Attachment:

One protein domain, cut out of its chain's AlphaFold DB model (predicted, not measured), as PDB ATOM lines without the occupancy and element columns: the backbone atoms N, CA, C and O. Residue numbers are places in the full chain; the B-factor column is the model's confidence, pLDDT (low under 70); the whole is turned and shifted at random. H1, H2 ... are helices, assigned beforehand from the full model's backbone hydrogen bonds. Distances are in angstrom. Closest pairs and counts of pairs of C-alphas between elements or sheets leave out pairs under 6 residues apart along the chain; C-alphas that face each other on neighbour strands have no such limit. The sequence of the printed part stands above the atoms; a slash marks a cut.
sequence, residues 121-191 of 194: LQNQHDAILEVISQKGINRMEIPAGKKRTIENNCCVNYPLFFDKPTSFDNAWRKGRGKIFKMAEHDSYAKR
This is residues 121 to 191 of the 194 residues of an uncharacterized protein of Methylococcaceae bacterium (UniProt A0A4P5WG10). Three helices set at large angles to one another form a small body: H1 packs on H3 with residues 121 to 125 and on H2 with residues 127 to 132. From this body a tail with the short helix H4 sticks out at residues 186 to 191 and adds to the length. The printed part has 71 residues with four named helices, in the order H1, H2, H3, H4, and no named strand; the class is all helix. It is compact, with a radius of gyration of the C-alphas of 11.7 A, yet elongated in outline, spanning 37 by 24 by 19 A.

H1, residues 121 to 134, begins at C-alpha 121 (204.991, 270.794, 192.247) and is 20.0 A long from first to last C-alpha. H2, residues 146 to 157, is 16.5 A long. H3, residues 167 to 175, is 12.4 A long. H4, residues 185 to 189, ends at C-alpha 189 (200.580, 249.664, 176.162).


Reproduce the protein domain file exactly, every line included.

One protein domain, cut out of its chain's AlphaFold DB model (predicted, not measured), as PDB ATOM lines without the occupancy and element columns: the backbone atoms N, CA, C and O. Residue numbers are places in the full chain; the B-factor column is the model's confidence, pLDDT (low under 70); the whole is turned and shifted at random. H1, H2 ... are helices, assigned beforehand from the full model's backbone hydrogen bonds. Distances are in angstrom. Closest pairs and counts of pairs of C-alphas between elements or sheets leave out pairs under 6 residues apart along the chain; C-alphas that face each other on neighbour strands have no such limit. The sequence of the printed part stands above the atoms; a slash marks a cut.
sequence, residues 121-191 of 194: LQNQHDAILEVISQKGINRMEIPAGKKRTIENNCCVNYPLFFDKPTSFDNAWRKGRGKIFKMAEHDSYAKR
This is residues 121 to 191 of the 194 residues of an uncharacterized protein of Methylococcaceae bacterium (UniProt A0A4P5WG10). Three helices set at large angles to one another form a small body: H1 packs on H3 with residues 121 to 125 and on H2 with residues 127 to 132. From this body a tail with the short helix H4 sticks out at residues 186 to 191 and adds to the length. The printed part has 71 residues with four named helices, in the order H1, H2, H3, H4, and no named strand; the class is all helix. It is compact, with a radius of gyration of the C-alphas of 11.7 A, yet elongated in outline, spanning 37 by 24 by 19 A.

H1, residues 121 to 134, begins at C-alpha 121 (204.991, 270.794, 192.247) and is 20.0 A long from first to last C-alpha. H2, residues 146 to 157, is 16.5 A long. H3, residues 167 to 175, is 12.4 A long. H4, residues 185 to 189, ends at C-alpha 189 (200.580, 249.664, 176.162).